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Local hospitals share millions through Excellus program

Millions was shared between several local hospitals and health centers in the Finger Lakes and Central New York, according to officials with Excellus BlueCross BlueShield.

Thirty-six upstate New York hospitals and health centers, including eight in the Finger Lakes region, last year shared $25.7 million in quality improvement incentives from Excellus BlueCross BlueShield. The nonprofit health insurer’s performance incentive program was established in 2005. Thus far, it has paid out more than $282 million in quality improvement incentives. “When a health insurer collaborates with health care providers, as we are doing with this hospital quality program, health outcomes improve,” said Carrie Whitcher, Excellus BCBS Vice President Health Care Improvement.

Eight hospitals in the Finger Lakes region participated in the program in 2018, sharing $12.3 million in quality improvement incentive payments. Participating hospitals included Clifton Springs Hospital, F.F. Thompson Hospital, Highland Hospital, Newark-Wayne Community Hospital, Nicholas H. Noyes Memorial Hospital, Rochester General Hospital, Strong Memorial Hospital and Unity Hospital.

“In 2018, our Hospital Performance Incentive Program evaluated participating hospitals on 59 unique performance measures,” said LouAnne Giangreco, M.D., Excellus BCBS Vice President and Chief Medical Officer for Health Care Improvement. “We credit our hospital partners for their continuous commitment to quality improvement, and for achieving 77 percent of all quality improvement targets.”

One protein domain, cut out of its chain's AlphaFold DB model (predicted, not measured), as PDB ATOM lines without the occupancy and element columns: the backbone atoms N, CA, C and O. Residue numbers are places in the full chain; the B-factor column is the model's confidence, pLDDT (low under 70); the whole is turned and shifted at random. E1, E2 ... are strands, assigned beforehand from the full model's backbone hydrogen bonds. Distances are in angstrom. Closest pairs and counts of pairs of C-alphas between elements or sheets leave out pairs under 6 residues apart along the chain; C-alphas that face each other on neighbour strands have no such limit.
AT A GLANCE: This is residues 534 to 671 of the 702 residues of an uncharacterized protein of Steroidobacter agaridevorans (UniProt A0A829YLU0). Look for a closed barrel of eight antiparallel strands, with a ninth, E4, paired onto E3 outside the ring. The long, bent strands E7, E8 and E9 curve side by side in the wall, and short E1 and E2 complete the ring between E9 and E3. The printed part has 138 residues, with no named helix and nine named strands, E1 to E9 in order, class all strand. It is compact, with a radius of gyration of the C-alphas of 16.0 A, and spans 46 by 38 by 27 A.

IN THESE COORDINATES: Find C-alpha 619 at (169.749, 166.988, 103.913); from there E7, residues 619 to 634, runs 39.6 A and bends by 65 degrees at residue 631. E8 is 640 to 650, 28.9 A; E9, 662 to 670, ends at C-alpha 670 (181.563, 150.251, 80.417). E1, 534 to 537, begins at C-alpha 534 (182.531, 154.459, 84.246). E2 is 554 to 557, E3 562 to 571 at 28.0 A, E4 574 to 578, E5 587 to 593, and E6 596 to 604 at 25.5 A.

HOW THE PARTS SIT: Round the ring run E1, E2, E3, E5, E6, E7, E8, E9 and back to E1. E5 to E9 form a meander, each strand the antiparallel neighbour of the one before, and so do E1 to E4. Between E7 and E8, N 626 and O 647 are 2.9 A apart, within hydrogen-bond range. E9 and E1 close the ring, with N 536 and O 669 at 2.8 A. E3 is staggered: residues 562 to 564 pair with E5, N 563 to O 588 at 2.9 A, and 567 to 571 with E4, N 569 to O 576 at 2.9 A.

In addition to achieving required clinical and patient safety measures in 2018, other nationally endorsed measures and target outcomes were jointly agreed upon by each hospital and the health insurer using benchmarks established by the Centers for Medicare & Medicaid Services, the Institute for Healthcare Improvement, and others.

Areas targeted for 2018 improvement included:

  • Clinical Processes of Care – Focused on improvements in diabetes, chronic obstructive pulmonary disease (COPD), pneumonia, and surgical care, and other measures that may be unique to each participating hospital;
  • Patient Safety – Centered on reductions in hospital-acquired infections, readmissions, and other adverse events or errors that affect patient care; and
  • Patient Satisfaction – Used the Hospital Consumer Assessment of Healthcare Providers and Systems survey, which is a national, standardized, publicly-reported survey of patients’ perspectives of hospital care

“We fully appreciate the partnership we’ve developed with providers for the last several years in the spirit of optimizing patient care and influencing overall outcomes. It is through these types of collaborations that we can mutually seek to improve the quality of care across upstate New York,” Whitcher said.